By dint of its definition, fulltiming seems to suggest exactly that - doing something all the time, in our case living in an RV. Beyond that very confining definition, the term becomes hazy, meaning different things to different people. Fulltimers are not a homogenous group, our only constant similarity is the fact that we live in some sort of structure that is either driven or towed. For some, their lifestyle is dominated by long periods in the same place, for others, by a state of constant flux and movement. While some are extremely gregarious, their lives peppered with frequent socializing, for others it can be a fairly solitary existence. And then of course there’s money: the huge palaces and expensive RV resorts through to the smaller and older units out on dispersed camping sites.
While we have certainly been living in the camper full time since I last wrote a proper log entry, we’ve also been stationary for much of that period, as I have been at Aztec Ruins and Pipe Spring. For us, this hasn’t felt like fulltiming: our personal definition has always involved frequent movement. And so in spite of how much I’ve enjoyed the volunteering, it’s with a sigh of great relief that we return to the road albeit somewhat curtailed by finances. The restrictions are mainly confined to miles of travel so instead of heading somewhere like the west coast, we’ve been tootling around Colorado.
We leave Pipe Spring a few days earlier than planned as I’ve again been summoned to Albuquerque, this time for my citizenship interview and test. We get as far as Acoma Pueblo where the Fourth of July Fireworks make the day’s driving seem worthwhile. We head into the city on the fifth and I try to remain calm. Who can say why I get so nervous when dealing with the USCIS (United States Citizenship and Immigration Service). It’s not rational, I know that, but so much hangs on these interactions that even though I have no reason to believe things will go badly, I always fear the worst. This time is no different: I leave the encounter clutching a piece of paper with the following words: “Congratulations! Your application is recommended for approval.” However, things are never quite as simple as they seem. I will cover the full rollercoaster of the citizenship saga when it is resolved.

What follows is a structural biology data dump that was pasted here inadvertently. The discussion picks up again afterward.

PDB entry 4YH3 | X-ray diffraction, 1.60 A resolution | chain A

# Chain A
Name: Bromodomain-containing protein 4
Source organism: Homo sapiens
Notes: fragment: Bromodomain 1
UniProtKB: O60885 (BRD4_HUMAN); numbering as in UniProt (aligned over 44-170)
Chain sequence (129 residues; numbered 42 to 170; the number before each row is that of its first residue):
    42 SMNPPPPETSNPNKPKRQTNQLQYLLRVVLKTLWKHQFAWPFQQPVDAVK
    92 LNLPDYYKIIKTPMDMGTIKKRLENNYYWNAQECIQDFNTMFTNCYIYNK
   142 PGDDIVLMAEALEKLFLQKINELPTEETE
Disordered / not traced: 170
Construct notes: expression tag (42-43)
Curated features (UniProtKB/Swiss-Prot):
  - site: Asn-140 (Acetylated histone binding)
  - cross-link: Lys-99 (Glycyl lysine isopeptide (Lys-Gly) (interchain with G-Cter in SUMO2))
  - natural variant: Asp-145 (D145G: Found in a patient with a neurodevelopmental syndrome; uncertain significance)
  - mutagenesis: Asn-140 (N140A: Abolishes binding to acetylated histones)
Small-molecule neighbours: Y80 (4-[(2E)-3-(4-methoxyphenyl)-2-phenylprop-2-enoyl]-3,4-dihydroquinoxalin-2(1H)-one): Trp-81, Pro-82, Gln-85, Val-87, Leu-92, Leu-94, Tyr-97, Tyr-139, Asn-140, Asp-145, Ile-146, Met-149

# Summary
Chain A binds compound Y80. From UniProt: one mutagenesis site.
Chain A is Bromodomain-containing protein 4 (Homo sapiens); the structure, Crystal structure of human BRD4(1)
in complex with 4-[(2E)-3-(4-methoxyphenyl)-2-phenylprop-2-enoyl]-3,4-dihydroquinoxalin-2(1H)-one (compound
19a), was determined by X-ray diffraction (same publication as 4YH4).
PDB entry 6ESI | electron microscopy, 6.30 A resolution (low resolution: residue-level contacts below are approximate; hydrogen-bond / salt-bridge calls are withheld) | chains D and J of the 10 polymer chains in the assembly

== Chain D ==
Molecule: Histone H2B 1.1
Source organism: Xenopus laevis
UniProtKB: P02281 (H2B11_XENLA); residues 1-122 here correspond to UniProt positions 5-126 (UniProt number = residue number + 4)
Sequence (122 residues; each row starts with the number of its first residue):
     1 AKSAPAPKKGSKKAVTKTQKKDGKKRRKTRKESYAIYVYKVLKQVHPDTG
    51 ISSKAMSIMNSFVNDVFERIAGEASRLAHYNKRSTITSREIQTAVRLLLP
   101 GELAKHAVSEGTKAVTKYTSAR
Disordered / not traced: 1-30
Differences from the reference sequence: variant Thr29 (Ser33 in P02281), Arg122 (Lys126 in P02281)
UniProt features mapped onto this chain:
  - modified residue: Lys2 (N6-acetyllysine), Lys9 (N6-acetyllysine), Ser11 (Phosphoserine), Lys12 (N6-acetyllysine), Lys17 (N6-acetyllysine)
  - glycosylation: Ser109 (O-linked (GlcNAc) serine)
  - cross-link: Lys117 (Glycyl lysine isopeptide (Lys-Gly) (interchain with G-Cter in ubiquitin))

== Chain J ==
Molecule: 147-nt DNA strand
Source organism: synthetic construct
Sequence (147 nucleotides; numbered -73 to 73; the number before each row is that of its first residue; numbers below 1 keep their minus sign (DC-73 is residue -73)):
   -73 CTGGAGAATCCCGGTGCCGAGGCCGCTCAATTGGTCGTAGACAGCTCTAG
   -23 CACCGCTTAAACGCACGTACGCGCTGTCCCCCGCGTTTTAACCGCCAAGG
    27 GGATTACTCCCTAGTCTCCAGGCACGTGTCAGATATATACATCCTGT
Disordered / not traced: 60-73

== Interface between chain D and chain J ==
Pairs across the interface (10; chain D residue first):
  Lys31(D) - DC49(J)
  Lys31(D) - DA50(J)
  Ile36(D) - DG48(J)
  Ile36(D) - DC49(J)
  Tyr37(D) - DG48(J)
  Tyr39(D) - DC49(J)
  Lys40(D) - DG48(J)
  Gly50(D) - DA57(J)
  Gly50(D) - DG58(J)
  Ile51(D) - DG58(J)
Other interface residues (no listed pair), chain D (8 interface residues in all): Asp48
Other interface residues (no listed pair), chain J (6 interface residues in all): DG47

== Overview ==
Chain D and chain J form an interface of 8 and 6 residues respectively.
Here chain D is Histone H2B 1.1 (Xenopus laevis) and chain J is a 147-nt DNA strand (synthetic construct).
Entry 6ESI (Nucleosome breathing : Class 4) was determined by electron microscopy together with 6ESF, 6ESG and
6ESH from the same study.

We have it in our minds to head vaguely northward and feel compelled to visit Aztec: friends, a great Monument, and a lovely town. We arrive at a very fortuitous time: there’s lots going on so as well as seeing people and visiting the site we get to try our hand at spinning the Navajo way and attend a talk on preliminary findings from the excavation earlier this year of a small section of Aztec North. For those interested - they found fish bones - and that’s significant!
Vallecito Lake in Colorado is our next destination where we find perhaps one of the best ever dispersed camping sites, anywhere: wonderful views, solitude and nearby trails. After months in the pale, washed out hues of the Arizona Strip, the colours are startlingly vibrant: we don’t seem to be able to look at them enough. It’s a huge part of the pleasure of being here: this is what full-timing is about for us.
Unfortunately, our time here is tainted. Leaving our levelling bricks in position, we are gone for half an hour to dump at a nearby campground. When we return, they are gone. A couple of weeks later, a chair is stolen from our campsite at Curecanti National Recreation Area. The only other time we’ve had anything stolen was very early on in our travels but also strangely enough, in Colorado. Of course we shouldn’t leave things out but it’s easy to feel trusting until behaviour like this throws us into a space of suspiciously looking at everyone for a week or so. We’re back in ‘locking everything that moves’ mode.
After a short return to Aztec (the reasons for which will be covered in a future log), we head out to some forest service land near Bayfield where we have rain, storms and rainbows. There’s not much out here but it is in driving distance of town and dinner at the local brewpub - always a bonus.